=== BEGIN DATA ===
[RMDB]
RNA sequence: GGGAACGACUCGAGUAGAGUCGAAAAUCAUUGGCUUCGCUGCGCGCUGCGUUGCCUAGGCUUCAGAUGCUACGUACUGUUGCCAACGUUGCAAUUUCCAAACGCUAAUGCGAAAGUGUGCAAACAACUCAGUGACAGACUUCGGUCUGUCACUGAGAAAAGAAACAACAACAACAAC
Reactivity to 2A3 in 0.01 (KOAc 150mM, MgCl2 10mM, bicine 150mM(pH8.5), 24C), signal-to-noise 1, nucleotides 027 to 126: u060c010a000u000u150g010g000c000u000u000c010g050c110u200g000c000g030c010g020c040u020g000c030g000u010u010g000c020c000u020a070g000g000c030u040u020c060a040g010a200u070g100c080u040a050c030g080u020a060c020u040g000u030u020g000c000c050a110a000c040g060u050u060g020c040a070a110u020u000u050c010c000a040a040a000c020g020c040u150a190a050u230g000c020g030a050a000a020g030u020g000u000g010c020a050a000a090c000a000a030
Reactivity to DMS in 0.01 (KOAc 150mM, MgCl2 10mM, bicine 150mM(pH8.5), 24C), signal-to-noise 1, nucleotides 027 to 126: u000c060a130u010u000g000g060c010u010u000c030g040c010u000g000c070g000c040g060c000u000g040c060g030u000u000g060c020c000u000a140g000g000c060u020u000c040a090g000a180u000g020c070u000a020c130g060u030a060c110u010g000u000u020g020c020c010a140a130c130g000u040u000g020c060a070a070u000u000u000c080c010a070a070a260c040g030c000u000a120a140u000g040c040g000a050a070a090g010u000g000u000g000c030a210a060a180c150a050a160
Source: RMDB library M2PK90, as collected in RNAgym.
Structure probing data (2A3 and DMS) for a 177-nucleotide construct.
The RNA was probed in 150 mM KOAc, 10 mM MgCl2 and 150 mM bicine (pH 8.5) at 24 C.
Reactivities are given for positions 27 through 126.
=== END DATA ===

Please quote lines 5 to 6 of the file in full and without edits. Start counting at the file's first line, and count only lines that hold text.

Source: RMDB library M2PK90, as collected in RNAgym.
Structure probing data (2A3 and DMS) for a 177-nucleotide construct.